Theory

This is version 3.0 of technical specification and it corresponds to April 2020 release of our platform (“Alpha Testnet”).

To build a proof-of-stake blockchain, one must follow this general recipe:

  1. Pick the core consensus protocol (a machinery that allows to do distributed selection of one element from a finite set).

  2. Pick the model of transactions ledger (transactions and blocks structure show up here).

  3. Apply the core consensus to the ledger, i.e. establish consensus-based way of extending the ledger by blockchain participants. Ensure that liveness theorem can be proven for the resulting design.

  4. Plug-in stakes management solution.

  5. Plug-in the suitable computing model (i.e. smart contracts virtual machine).

The “Theory” chapter explains how we approached steps (1) … (4) in the abstract way, while implementation-level details are specified in “CasperLabs Blockchain Design” chapter. The outline of material presented is:

  • Abstract Casper Consensus - presents the core consensus protocol we use; concepts such as estimator, finality and fault-tolerance threshold and summits are explained

  • Brickdag - introduces the transactions ledger structure - bricks, blocks, ballots, parents tree and justifications graph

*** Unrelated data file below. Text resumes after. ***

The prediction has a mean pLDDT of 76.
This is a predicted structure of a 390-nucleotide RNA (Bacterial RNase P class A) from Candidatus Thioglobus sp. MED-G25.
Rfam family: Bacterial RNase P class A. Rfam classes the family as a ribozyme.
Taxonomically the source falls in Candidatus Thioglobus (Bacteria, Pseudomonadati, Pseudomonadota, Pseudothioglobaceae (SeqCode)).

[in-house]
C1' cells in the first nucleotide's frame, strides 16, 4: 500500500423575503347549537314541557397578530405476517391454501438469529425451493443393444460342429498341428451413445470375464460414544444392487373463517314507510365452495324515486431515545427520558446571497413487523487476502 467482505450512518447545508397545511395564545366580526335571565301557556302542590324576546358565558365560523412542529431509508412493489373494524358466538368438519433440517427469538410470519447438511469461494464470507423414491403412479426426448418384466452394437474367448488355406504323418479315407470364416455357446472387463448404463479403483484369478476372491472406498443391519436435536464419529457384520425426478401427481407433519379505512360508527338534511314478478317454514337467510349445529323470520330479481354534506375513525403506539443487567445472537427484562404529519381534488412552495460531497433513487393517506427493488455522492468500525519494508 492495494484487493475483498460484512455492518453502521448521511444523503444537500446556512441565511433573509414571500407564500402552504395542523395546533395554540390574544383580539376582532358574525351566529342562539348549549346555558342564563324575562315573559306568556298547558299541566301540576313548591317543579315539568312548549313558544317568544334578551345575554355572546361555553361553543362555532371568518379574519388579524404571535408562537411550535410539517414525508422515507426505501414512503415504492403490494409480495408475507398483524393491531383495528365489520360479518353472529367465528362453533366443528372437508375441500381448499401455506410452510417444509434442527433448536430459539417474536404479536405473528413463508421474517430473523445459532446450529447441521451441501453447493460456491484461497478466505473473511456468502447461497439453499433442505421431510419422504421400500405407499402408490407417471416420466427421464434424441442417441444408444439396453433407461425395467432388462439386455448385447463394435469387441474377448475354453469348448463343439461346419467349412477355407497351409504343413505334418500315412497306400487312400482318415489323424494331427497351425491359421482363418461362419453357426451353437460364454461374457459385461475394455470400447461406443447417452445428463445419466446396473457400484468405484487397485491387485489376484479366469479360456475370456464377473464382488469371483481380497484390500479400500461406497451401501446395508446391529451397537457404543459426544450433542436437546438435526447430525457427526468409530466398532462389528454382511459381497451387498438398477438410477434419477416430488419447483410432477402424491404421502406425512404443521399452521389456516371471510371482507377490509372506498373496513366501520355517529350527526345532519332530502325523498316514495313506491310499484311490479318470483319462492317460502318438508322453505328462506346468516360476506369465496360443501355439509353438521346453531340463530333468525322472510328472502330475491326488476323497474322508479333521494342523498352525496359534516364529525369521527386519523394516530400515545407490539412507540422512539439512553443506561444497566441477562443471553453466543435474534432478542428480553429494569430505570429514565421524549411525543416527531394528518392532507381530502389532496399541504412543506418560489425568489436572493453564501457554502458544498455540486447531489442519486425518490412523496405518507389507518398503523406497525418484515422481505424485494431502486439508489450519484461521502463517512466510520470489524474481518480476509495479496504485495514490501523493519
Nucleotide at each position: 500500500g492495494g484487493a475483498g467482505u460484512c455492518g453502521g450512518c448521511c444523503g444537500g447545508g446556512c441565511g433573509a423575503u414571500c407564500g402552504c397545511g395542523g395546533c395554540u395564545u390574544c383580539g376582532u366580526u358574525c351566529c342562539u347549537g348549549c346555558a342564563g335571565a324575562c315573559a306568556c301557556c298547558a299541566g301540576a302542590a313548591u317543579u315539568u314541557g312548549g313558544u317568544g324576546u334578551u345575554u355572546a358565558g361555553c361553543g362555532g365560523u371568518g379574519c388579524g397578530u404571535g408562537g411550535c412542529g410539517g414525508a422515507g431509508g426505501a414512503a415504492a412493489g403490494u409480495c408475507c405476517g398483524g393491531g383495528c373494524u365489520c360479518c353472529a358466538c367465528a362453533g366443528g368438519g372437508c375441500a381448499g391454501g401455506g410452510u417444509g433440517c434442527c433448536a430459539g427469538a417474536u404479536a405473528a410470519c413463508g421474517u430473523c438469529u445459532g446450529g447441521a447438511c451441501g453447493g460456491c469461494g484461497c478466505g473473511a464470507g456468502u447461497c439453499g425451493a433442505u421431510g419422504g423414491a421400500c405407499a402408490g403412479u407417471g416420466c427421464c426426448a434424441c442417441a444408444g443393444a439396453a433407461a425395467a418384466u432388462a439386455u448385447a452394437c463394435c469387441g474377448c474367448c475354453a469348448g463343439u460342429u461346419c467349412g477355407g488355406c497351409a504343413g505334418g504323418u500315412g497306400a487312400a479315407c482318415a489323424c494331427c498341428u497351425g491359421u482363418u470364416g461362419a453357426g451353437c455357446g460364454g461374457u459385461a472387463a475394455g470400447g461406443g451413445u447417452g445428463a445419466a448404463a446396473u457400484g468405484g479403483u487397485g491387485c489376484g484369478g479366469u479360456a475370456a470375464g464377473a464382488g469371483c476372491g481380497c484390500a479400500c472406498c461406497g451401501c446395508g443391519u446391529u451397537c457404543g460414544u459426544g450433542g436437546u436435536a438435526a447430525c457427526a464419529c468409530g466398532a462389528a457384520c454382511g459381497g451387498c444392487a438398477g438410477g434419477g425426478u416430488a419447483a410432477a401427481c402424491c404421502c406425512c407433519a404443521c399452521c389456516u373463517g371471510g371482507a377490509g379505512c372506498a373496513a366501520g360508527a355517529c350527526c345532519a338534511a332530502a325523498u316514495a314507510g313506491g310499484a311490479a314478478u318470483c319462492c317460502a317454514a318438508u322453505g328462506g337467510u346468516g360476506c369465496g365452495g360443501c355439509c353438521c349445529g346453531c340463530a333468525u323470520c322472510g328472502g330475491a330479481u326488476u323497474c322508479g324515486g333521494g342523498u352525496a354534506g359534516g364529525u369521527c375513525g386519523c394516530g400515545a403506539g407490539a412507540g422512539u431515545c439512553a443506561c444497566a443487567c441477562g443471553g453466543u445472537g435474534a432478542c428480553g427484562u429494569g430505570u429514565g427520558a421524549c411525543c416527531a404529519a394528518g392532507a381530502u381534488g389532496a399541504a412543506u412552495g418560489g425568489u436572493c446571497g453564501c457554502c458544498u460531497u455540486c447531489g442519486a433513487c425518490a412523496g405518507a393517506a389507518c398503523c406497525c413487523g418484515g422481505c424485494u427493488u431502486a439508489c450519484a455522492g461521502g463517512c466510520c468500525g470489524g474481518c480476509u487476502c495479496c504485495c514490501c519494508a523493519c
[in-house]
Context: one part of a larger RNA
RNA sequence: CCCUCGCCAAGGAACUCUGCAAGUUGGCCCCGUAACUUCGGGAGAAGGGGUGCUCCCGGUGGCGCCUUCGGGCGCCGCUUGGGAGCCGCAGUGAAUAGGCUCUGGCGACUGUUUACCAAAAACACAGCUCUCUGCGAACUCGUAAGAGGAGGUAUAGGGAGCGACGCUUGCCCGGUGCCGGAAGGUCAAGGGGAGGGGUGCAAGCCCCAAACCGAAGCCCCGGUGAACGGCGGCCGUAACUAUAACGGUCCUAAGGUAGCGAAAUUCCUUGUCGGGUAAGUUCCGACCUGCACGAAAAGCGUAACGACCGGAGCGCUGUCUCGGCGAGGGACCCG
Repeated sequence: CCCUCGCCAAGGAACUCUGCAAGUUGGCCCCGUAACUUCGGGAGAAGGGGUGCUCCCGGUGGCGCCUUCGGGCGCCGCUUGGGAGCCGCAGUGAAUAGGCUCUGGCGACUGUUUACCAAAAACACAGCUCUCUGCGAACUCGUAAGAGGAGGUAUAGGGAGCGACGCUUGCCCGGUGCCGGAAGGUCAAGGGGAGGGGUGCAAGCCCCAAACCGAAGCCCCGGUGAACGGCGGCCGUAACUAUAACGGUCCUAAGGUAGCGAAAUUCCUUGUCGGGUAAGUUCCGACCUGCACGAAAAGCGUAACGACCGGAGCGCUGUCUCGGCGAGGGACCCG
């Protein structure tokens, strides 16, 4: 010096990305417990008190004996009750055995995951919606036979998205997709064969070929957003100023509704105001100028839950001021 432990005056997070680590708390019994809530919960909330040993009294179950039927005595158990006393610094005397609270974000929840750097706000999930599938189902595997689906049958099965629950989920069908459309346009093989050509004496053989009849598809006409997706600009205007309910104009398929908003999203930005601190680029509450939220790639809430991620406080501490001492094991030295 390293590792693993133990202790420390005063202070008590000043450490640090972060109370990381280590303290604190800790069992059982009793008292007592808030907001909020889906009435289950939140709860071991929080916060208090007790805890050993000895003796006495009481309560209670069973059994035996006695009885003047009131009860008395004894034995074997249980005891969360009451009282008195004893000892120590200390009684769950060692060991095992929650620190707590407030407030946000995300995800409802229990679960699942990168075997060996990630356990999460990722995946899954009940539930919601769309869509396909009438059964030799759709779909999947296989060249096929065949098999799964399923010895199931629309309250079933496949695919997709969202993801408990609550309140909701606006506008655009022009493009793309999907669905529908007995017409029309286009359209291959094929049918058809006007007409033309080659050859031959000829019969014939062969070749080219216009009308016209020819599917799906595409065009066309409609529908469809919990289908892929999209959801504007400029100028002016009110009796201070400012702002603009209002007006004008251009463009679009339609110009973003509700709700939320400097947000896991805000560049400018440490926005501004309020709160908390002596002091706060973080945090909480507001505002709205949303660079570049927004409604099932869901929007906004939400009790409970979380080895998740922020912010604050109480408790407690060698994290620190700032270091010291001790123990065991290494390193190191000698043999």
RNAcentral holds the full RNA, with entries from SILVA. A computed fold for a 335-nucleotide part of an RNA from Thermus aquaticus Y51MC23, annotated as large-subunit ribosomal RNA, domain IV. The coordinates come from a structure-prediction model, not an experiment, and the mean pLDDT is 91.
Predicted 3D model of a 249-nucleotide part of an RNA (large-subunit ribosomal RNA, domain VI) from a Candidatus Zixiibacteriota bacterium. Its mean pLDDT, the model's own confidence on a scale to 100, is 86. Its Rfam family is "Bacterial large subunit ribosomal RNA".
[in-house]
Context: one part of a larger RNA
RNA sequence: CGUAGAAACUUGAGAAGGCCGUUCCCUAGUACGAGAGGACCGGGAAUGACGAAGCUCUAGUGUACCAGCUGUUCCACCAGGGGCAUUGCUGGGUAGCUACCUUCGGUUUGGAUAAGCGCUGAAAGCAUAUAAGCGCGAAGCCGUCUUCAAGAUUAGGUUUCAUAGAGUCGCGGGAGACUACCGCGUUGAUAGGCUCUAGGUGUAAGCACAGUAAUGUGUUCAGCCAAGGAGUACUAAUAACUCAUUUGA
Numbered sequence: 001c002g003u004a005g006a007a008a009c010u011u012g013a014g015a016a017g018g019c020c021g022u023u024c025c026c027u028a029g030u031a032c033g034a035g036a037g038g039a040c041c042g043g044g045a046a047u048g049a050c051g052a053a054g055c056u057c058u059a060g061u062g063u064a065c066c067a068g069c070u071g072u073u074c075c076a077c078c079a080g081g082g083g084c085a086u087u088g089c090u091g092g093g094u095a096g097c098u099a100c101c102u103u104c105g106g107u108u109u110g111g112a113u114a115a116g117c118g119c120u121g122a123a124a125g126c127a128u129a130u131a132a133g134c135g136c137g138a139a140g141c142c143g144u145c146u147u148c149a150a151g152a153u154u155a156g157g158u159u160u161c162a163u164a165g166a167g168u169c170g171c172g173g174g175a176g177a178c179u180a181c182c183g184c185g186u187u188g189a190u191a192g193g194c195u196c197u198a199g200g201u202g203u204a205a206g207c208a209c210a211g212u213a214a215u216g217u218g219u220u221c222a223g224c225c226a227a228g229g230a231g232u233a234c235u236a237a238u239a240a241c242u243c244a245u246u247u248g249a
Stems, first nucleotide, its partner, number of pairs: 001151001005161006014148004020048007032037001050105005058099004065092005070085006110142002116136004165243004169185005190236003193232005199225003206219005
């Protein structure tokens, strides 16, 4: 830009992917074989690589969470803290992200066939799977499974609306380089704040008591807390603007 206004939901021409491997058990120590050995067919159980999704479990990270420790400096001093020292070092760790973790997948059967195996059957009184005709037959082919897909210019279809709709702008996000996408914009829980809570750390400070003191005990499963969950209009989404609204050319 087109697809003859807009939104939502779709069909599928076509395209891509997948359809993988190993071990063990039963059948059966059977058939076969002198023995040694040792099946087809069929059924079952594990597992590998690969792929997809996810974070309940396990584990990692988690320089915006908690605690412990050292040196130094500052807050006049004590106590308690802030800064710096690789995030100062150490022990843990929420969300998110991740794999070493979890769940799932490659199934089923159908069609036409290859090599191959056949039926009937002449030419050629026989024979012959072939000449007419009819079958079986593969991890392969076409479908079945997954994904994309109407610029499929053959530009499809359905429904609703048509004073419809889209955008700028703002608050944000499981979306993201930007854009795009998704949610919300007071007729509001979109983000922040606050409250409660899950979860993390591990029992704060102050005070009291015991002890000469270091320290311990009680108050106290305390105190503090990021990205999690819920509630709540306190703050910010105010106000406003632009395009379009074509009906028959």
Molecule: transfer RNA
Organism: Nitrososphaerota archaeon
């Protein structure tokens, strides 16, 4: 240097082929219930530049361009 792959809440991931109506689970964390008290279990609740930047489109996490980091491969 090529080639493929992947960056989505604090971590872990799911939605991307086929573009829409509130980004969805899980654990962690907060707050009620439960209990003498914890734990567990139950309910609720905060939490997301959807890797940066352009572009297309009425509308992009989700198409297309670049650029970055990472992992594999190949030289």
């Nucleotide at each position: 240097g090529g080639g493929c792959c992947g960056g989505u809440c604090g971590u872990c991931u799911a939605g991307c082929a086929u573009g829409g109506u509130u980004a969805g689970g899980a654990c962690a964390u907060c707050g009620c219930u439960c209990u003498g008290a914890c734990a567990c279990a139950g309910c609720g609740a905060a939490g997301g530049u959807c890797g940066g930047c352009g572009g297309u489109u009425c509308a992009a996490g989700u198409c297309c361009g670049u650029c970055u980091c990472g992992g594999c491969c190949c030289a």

• Leaders and rounds - explains the mechanics of “Flat Highway”, i.e. when the set of validators is fixed

  • Fork choice and finality - applies the abstract Casper consensus to the brickdag

  • Eras - describes how we do stake management in Highway

  • Known limitations and features planned for ver 4.0 - sketches changes we anticipate to hit version 4.0 of this spec

Research trace

The consensus solution used in CasperLabs blockchain is a latest achievement of a research path that can be traced back to the 1980’s. Important milestones on this path are:

  • 1980: The problem of byzantine consensus defined (Lamport, Shostak)

  • 1985: Impossibility of distributed consensus with one faulty process theorem (Fischer, Lynch, Paterson)

  • 1997: Proof-of-Work invented (Hashcash system)

  • 1999: “Practical Byzantine Fault Tolerance” (PBFT) algorithm (Castro, Liskov)

  • 2008: Bitcoin invented (Satoshi Nakamoto)

  • 2012: First proof-of-stake cryptocurrency system created (Peercoin system)

  • 2013: Ethereum invented - cryptocurrency idea generalized to a decentralized general-purpose computing platform (Vitalik Buterin)

  • 2013: “Greedy Heaviest Observed Subtree” (GHOST) algorithm introduced (Sompolinsky, Zohar)

  • 2015: Blockchain idea extended to “block DAG” - “Inclusive Block Chain Protocols” (Lewenberg, Sompolinsky, Zohar)

  • 2017: First draft version of Casper protocol spec published (Ethereum research group, Vlad Zamfir)

  • Jul 2018: First implementation of proof-of-stake blockchain built on Casper-GHOST-Blockdag combination attempted

  • Dec 2018: CBC Casper protocol 1.0 specification (Ethereum research group, Vlad Zamfir)

  • Sep 2019: Highway Protocol (Daniel Kane, Vlad Zamfir, Andreas Fackler)